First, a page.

Ijms 22 13287 g005
Figure 6. Heat map of primary metabolites measured by GC-MS (A) and lipids measured by UPLC-MS (B). Values correspond to log2-fold changes in relation to control samples of the same genotype. Full data sets are provided in Table S1.
Figure 6. Heat map of primary metabolites measured by GC-MS (A) and lipids measured by UPLC-MS (B). Values correspond to log2-fold changes in relation to control samples of the same genotype. Full data sets are provided in Table S1.
Ijms 22 13287 g006
Figure 7. (A) Correlation analysis between and within phenotypic and metabolic traits. (B) Plan showing correlation network analysis with ≥90%, each node represents a metabolite or a plant phenotypic trait, edges connecting two nodes show an association between two traits. Full data represent in Table S3.
Figure 7. (A) Correlation analysis between and within phenotypic and metabolic traits. (B) Plan showing correlation network analysis with ≥90%, each node represents a metabolite or a plant phenotypic trait, edges connecting two nodes show an association between two traits. Full data represent in Table S3.
Ijms 22 13287 g007
Figure 8. Individual plant images from RGB side view camera for plant at harvesting times T0 (DAS 22), DAS 44, and T2 (DAS 59) from Condor (CD) and Wadielniel (WN).
Figure 8. Individual plant images from RGB side view camera for plant at harvesting times T0 (DAS 22), DAS 44, and T2 (DAS 59) from Condor (CD) and Wadielniel (WN).
Ijms 22 13287 g008
Table 1. Yield related characteristics presented as mean ± SD. Statistical significances are determined by a Student t-test between cultivars in the same experimental conditions.* p < 0.05, **** p < 0.0001.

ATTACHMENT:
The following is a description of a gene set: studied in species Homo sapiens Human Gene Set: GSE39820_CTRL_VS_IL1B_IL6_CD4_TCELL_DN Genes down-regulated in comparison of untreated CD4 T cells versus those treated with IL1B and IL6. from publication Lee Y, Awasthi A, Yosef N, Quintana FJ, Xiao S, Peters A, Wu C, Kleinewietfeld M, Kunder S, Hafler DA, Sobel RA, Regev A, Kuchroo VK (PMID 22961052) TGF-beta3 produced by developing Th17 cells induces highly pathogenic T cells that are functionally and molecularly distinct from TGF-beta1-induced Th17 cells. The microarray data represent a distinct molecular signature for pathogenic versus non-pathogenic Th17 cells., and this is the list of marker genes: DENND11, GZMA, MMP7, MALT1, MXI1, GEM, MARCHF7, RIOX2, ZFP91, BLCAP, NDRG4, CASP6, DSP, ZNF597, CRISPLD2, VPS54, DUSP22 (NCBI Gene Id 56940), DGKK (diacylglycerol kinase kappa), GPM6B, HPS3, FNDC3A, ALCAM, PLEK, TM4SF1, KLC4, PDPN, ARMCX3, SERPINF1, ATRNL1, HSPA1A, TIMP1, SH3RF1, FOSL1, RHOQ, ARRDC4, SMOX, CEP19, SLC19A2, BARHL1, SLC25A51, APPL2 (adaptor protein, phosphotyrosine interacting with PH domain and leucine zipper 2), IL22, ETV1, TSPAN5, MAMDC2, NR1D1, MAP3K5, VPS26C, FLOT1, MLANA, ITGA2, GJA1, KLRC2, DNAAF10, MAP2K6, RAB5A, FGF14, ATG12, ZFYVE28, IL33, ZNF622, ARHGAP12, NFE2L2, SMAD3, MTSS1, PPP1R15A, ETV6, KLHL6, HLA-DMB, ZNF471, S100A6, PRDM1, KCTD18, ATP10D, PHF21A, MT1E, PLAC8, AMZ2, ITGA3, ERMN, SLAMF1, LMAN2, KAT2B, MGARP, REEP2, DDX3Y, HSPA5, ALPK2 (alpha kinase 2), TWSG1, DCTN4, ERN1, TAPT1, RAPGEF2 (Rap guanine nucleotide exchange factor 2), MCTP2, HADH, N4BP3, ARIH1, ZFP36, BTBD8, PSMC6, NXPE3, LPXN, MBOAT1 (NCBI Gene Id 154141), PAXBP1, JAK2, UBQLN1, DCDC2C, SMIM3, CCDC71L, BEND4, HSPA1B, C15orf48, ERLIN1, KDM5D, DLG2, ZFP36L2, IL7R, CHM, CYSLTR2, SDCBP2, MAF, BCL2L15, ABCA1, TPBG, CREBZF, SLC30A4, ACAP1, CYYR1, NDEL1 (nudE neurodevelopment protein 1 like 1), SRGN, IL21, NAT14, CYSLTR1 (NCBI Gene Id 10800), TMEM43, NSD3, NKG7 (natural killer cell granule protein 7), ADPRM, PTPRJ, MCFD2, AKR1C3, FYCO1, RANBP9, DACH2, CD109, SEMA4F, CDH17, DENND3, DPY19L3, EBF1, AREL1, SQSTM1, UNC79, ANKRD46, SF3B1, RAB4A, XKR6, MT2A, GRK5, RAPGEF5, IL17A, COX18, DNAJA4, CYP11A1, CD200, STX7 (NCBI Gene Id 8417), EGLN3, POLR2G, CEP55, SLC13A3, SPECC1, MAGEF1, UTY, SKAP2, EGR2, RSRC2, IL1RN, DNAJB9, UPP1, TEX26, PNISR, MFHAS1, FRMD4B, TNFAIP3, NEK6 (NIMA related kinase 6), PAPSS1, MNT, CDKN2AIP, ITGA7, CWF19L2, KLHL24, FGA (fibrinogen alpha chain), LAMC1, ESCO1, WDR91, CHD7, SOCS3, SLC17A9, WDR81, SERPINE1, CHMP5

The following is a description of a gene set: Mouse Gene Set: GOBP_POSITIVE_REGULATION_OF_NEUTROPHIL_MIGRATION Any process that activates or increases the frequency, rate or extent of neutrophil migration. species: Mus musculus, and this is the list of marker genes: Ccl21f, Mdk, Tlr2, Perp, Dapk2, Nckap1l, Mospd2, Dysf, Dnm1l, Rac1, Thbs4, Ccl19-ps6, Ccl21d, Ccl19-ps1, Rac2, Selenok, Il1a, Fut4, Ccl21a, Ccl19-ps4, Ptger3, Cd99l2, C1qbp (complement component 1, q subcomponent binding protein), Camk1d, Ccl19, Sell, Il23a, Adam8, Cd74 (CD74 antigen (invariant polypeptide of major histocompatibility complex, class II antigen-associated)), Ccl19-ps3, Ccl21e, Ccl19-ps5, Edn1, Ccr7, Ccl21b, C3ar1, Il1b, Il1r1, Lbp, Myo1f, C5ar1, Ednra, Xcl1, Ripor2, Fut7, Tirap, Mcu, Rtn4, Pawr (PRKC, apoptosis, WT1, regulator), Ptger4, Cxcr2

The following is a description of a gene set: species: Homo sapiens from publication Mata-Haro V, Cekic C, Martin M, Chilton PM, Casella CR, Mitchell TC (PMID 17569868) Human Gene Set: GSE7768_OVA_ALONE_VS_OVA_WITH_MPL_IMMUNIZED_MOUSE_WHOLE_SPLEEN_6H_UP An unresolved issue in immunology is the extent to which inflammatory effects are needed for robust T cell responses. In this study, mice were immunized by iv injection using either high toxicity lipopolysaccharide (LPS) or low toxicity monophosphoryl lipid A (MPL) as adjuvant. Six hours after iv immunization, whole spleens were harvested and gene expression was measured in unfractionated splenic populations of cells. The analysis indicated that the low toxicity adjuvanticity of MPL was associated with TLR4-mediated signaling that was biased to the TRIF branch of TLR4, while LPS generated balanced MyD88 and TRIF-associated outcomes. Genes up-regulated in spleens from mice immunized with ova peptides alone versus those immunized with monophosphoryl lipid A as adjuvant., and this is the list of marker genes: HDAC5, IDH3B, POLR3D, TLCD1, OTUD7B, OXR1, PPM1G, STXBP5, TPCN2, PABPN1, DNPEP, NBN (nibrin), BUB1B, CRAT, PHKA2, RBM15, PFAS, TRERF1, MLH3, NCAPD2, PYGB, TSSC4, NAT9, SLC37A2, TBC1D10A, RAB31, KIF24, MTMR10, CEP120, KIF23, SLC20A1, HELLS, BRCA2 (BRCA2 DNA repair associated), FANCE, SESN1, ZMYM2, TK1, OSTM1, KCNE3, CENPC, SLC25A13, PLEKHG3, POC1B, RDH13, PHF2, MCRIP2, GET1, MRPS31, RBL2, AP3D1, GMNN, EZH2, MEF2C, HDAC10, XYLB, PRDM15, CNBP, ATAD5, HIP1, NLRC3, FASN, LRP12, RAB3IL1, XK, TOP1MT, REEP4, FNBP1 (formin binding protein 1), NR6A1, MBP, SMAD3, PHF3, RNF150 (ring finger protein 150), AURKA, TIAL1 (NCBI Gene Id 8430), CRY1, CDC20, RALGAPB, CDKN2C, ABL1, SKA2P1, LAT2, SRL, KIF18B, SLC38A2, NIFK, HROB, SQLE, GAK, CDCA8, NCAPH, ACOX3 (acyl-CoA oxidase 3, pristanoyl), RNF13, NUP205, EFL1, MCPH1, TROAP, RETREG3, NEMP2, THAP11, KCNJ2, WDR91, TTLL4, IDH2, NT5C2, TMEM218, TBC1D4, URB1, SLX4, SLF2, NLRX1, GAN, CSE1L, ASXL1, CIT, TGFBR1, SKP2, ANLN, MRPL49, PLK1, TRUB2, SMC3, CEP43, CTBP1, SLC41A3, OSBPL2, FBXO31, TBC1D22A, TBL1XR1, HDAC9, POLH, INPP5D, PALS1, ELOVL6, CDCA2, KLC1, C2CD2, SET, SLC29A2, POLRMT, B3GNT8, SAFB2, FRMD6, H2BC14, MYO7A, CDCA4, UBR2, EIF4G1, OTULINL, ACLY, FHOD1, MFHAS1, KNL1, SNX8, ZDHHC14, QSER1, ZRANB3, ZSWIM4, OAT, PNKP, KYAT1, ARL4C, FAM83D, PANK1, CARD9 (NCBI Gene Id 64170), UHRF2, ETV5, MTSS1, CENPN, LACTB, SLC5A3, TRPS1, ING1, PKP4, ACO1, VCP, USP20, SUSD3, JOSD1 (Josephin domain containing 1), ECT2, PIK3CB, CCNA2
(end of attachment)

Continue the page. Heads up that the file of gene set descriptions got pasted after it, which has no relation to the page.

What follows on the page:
Table 1. Yield related characteristics presented as mean ± SD. Statistical significances are determined by a Student t-test between cultivars in the same experimental conditions.* p < 0.05, **** p < 0.0001.
Genotype Spikelet NumberSpikelet with SeedsSeeds per SpikeletTotal Plant Grain NumberGrain Number of Main Ear
WadielnielControl19.63 ± 1.82 *17.56 ± 2.391.79 ± 0.54219.85 ± 40.8735.31 ± 11.22
Drought18.67 ± 1.67 ****16.82 ± 2.23 ****1.51 ± 0.3530.42 ± 9.4728.17 ± 7.20
CondorControl17.44 ± 1.7616.50 ± 2.312.26 ± 0.41 *217.15 ± 25.0740.67 ± 9.48
Drought15.15 ± 0.913.38 ± 0.961.87 ± 0.18 *28.38 ± 3.7828.38 ± 3.78
Table 2. Seed parameters presented as means ± SD. Statistical significances determined by a Student t-test between cultivars in the same experimental condition. * p < 0.05, ** p < 0.01, *** p < 0.001.
Table 2. Seed parameters presented as means ± SD. Statistical significances determined by a Student t-test between cultivars in the same experimental condition. * p < 0.05, ** p < 0.01, *** p < 0.001.
Genotype TKW (g)Seed Area (mm2)Seed Width (mm)Seed Length (mm)
WadielnielControl46.15 ± 4.94 **15.88 ± 1.03 **3.55 ± 0.15 *6.24 ± 0.20 ***
Drought35.55 ± 8.24 *13.39 ± 1.58 *3.18 ± 0.236.02 ± 0.24 *
CondorControl40.32 ± 5.1114.45 ± 1.103.38 ± 0.215.94 ± 0.16
Drought30.72 ± 3.0912.41 ± 0.732.98 ± 0.145.78 ± 0.17
Publisher’s Note: MDPI stays neutral with regard to jurisdictional claims in published maps and institutional affiliations.

Share and Cite

MDPI and ACS Style

Fadoul, H.E.; Martínez Rivas, F.J.; Neumann, K.; Balazadeh, S.; Fernie, A.R.; Alseekh, S. Comparative Molecular and Metabolic Profiling of Two Contrasting Wheat Cultivars under Drought Stress. Int. J. Mol. Sci. 2021, 22, 13287. https://doi.org/10.3390/ijms222413287

AMA Style

Fadoul HE, Martínez Rivas FJ, Neumann K, Balazadeh S, Fernie AR, Alseekh S. Comparative Molecular and Metabolic Profiling of Two Contrasting Wheat Cultivars under Drought Stress. International Journal of Molecular Sciences. 2021; 22(24):13287. https://doi.org/10.3390/ijms222413287

Chicago/Turabian Style

Fadoul, Hind Emad, Félix Juan Martínez Rivas, Kerstin Neumann, Salma Balazadeh, Alisdair R. Fernie, and Saleh Alseekh. 2021. "Comparative Molecular and Metabolic Profiling of Two Contrasting Wheat Cultivars under Drought Stress" International Journal of Molecular Sciences 22, no. 24: 13287. https://doi.org/10.3390/ijms222413287

Note that from the first issue of 2016, MDPI journals use article numbers instead of page numbers. See further details here.

Article Metrics

Back to TopTop